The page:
AUBURN — Drew Lashua belted a game-tying double in the sixth inning Wednesday, but the Edward Little senior missed a home run by a fraction of an inch. His 330-foot bomb smacked the yellow, plastic, protective covering atop the right field fence and caromed back into play.

Two frames later, in a deadlocked game of inches at Austin Field, perhaps the fickle horsehide made good on the debt it owed Lashua. His one-hopper to Brewer first baseman Matt Pushard was an easy second out with runners at first and second.

Brewer’s attempt to pick up the backdoor double play went awry, however, when shortstop Logan Rogerson couldn’t corral the low throw to second from Pushard. The ball trickled into center field, and Tyler Blanchard scampered home with the walk-off tally for a 3-2 Red Eddies’ victory in the mutual KVAC baseball season opener.

“We got a little lucky,” Lashua said. “At least I moved the runners over. I was just trying to get it down.”

One-out singles by Blanchard (3-for-4) and Jarod Norcross Plourde put Lashua in position to be the hero.

Lashua also ended the top of the eighth inning by throwing out Pushard at second base on at attempted steal. He started the game at second base before moving behind the plate in place of classmate Brandon Varney, who picked up his first varsity pitching win with a scoreless inning of relief.


“Brewer is almost a mirror of our program in terms of how much they play,” EL coach Dave Jordan said. “I know their boys put in a lot of time, preseason, off-season, to get ready, so I thought Game 1 right out of the chute to draw them was a great spot to be in.”

Both starting pitchers were exceptional. EL was surprised to draw Alex Brooks instead of the University of Maine-bound Pushard, but Brooks’ cut fastball and splendid location held the Eddies to two hits through the first five innings.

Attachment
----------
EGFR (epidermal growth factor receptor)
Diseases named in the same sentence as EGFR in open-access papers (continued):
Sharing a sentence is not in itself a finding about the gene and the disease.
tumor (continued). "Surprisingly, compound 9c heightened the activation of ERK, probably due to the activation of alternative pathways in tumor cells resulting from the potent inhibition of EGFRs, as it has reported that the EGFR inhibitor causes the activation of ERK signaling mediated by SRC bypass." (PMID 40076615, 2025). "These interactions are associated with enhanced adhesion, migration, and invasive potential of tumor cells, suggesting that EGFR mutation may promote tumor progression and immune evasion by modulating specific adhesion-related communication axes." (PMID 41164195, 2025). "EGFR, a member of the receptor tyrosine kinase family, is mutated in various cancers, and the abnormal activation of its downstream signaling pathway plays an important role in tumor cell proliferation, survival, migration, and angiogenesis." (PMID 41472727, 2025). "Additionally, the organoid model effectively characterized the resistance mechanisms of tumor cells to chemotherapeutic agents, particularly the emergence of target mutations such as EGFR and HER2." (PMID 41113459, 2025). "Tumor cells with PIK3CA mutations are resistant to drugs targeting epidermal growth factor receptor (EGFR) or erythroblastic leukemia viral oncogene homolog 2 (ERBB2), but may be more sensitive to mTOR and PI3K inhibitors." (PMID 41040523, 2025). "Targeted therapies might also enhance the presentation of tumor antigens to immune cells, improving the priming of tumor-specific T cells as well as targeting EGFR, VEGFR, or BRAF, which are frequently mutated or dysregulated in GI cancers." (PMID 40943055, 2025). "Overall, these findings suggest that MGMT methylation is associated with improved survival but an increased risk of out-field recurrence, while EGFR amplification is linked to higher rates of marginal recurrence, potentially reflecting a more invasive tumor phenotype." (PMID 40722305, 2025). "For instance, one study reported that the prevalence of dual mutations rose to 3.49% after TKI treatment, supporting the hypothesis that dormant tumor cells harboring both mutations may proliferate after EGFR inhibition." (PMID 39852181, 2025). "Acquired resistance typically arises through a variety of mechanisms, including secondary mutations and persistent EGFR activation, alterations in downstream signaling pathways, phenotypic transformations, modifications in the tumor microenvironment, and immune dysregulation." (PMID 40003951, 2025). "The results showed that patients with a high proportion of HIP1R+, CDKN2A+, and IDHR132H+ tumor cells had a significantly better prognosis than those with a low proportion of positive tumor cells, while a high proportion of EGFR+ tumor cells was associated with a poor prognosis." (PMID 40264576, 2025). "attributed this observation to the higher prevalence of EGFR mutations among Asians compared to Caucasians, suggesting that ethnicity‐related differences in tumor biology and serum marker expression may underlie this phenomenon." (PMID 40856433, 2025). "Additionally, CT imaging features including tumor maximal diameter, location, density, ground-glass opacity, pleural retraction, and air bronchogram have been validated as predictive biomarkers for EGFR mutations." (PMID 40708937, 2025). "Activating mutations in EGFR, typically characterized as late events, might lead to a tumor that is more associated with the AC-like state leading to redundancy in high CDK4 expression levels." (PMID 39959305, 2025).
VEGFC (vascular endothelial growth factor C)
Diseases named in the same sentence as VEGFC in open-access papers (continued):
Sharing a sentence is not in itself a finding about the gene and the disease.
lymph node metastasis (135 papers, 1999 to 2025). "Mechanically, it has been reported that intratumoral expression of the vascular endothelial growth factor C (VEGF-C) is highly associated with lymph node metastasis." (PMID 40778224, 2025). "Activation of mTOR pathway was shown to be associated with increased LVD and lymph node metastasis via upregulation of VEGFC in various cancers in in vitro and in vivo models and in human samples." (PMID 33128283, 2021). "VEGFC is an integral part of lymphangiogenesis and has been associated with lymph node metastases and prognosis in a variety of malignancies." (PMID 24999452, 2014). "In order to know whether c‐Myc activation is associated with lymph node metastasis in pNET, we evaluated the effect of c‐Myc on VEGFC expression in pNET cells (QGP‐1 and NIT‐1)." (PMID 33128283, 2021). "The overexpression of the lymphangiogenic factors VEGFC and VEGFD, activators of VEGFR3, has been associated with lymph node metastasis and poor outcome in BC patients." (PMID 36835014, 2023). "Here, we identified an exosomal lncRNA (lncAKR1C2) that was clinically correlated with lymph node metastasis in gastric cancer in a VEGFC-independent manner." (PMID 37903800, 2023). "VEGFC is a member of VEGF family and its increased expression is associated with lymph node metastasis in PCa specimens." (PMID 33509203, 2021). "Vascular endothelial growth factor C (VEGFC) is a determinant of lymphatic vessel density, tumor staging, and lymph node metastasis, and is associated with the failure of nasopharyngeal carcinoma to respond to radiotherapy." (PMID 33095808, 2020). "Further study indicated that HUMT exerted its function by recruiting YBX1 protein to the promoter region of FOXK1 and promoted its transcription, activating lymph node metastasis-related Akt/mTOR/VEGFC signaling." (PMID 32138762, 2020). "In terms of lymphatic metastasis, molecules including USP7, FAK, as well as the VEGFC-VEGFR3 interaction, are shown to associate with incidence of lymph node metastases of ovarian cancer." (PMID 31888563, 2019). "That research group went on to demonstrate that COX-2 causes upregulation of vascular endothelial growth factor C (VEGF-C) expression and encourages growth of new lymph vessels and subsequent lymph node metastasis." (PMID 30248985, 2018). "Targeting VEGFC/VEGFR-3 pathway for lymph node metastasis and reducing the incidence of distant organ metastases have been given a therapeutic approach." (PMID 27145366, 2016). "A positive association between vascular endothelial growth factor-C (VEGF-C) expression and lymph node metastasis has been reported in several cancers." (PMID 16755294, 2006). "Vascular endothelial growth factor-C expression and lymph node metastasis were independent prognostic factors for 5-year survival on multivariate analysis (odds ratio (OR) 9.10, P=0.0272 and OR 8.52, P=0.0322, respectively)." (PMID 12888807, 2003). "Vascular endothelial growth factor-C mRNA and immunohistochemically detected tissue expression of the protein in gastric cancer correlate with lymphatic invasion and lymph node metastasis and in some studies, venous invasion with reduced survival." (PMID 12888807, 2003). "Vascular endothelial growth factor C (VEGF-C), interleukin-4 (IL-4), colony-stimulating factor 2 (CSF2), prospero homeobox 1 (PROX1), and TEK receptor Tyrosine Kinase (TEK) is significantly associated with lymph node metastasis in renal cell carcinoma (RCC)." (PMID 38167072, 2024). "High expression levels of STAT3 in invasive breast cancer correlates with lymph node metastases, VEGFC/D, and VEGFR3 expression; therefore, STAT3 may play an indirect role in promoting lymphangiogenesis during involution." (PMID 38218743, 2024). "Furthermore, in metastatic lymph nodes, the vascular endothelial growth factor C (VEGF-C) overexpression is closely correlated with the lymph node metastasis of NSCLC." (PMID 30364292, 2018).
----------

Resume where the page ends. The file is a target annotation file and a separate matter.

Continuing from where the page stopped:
Plourde also surrendered only two hits and amassed 11 of his 12 strikeouts in that span. He whiffed Jon Wheaton to strand two Witches in the second inning and caught Jack Corey looking to leave the bases loaded in the third.

“I put myself in those situations with a bunch of walks (and two hit batsmen), but I got out of it,” Plourde said. “I started off with curveballs the first few innings, then blew it by them after that.”

He issued his only mistake after retiring Pushard and Brooks with ease to open the sixth.

Corey drew a four-pitch walk to set up a two-run blast by Alex Maxsimic over the wall in left center.


Plourde lamented that he “just didn’t throw (that pitch) hard enough.”

“We were hoping to get to that spot in the order, and (Plourde) got one up. They’re a good hitting team all through the order,” Jordan said. “We wanted to play a solid team with aspirations of wanting to go deep into the playoffs. They came ready. It was very evenly matched. Their pitcher was not missing spots early on. Neither was Jarod. It was just a solid game.”

EL battled back in the bottom of the inning, ignited when Austin Cox reached second on a throwing error with one out.

Blanchard singled to put runners at the corners. Plourde lofted a fly ball to Tyler Williams in left field that missed leaving the park by only a few feet. Cox trotted home to make it 2-1.

Then came Lashua’s near-long ball.

“That’s my life, right there,” he quipped. “I think (Brooks) hung it up a little bit, and I just saw it and swung out of my shoes. We were adjusting to his cutter. His cutter was really good early on, but once we adjusted, we were able to time him up.”


Varney followed with another hard-hit ball, but Mike Bailey tracked it down with an over-the-shoulder grab in deep center to protect the tie.

Damien St. Pierre worked a scoreless seventh, retiring top-of-the-order hitters Logan and Kobe Rogerson to close the deal.

Maxx Bell’s second hit of the game and a sacrifice bunt by St. Pierre put the potential game-winning run in scoring position in the EL seventh, but Brooks (seven hits, seven strikeouts, no walks) retired Grant Hartley on a bounce out to force the bonus frame.

Shortstop Cox and center fielder Blanchard were the only Eddies to spend the entire game at one station.

“A lot of teams talk at this time of year about sore arms, sore bodies, but our guys have really worked hard at conditioning coming in,” Jordan said. “We have a lot more depth because they’ve spent so much time together.”

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